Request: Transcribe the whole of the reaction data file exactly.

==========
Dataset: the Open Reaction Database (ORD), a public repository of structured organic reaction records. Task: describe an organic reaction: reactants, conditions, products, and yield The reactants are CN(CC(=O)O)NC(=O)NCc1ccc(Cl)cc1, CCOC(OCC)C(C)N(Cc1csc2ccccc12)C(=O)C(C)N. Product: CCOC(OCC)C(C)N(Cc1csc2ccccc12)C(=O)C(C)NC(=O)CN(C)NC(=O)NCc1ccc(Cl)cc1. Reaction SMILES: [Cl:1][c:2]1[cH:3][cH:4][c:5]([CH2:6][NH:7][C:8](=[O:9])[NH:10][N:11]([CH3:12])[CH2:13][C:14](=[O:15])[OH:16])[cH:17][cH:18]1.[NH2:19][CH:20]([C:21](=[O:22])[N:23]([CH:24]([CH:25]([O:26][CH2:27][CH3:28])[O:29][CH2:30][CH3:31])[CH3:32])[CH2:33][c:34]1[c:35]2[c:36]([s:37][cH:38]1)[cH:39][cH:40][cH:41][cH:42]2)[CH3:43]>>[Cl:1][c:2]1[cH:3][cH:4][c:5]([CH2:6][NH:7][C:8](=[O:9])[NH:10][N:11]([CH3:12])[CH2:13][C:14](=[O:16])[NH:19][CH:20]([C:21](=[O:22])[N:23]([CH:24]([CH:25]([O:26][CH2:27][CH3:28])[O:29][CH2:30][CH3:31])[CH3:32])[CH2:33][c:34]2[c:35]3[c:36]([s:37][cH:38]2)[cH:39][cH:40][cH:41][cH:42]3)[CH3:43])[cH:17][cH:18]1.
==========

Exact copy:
Dataset: the Open Reaction Database (ORD), a public repository of structured organic reaction records. Task: describe an organic reaction: reactants, conditions, products, and yield The reactants are CN(CC(=O)O)NC(=O)NCc1ccc(Cl)cc1, CCOC(OCC)C(C)N(Cc1csc2ccccc12)C(=O)C(C)N. Product: CCOC(OCC)C(C)N(Cc1csc2ccccc12)C(=O)C(C)NC(=O)CN(C)NC(=O)NCc1ccc(Cl)cc1. Reaction SMILES: [Cl:1][c:2]1[cH:3][cH:4][c:5]([CH2:6][NH:7][C:8](=[O:9])[NH:10][N:11]([CH3:12])[CH2:13][C:14](=[O:15])[OH:16])[cH:17][cH:18]1.[NH2:19][CH:20]([C:21](=[O:22])[N:23]([CH:24]([CH:25]([O:26][CH2:27][CH3:28])[O:29][CH2:30][CH3:31])[CH3:32])[CH2:33][c:34]1[c:35]2[c:36]([s:37][cH:38]1)[cH:39][cH:40][cH:41][cH:42]2)[CH3:43]>>[Cl:1][c:2]1[cH:3][cH:4][c:5]([CH2:6][NH:7][C:8](=[O:9])[NH:10][N:11]([CH3:12])[CH2:13][C:14](=[O:16])[NH:19][CH:20]([C:21](=[O:22])[N:23]([CH:24]([CH:25]([O:26][CH2:27][CH3:28])[O:29][CH2:30][CH3:31])[CH3:32])[CH2:33][c:34]2[c:35]3[c:36]([s:37][cH:38]2)[cH:39][cH:40][cH:41][cH:42]3)[CH3:43])[cH:17][cH:18]1.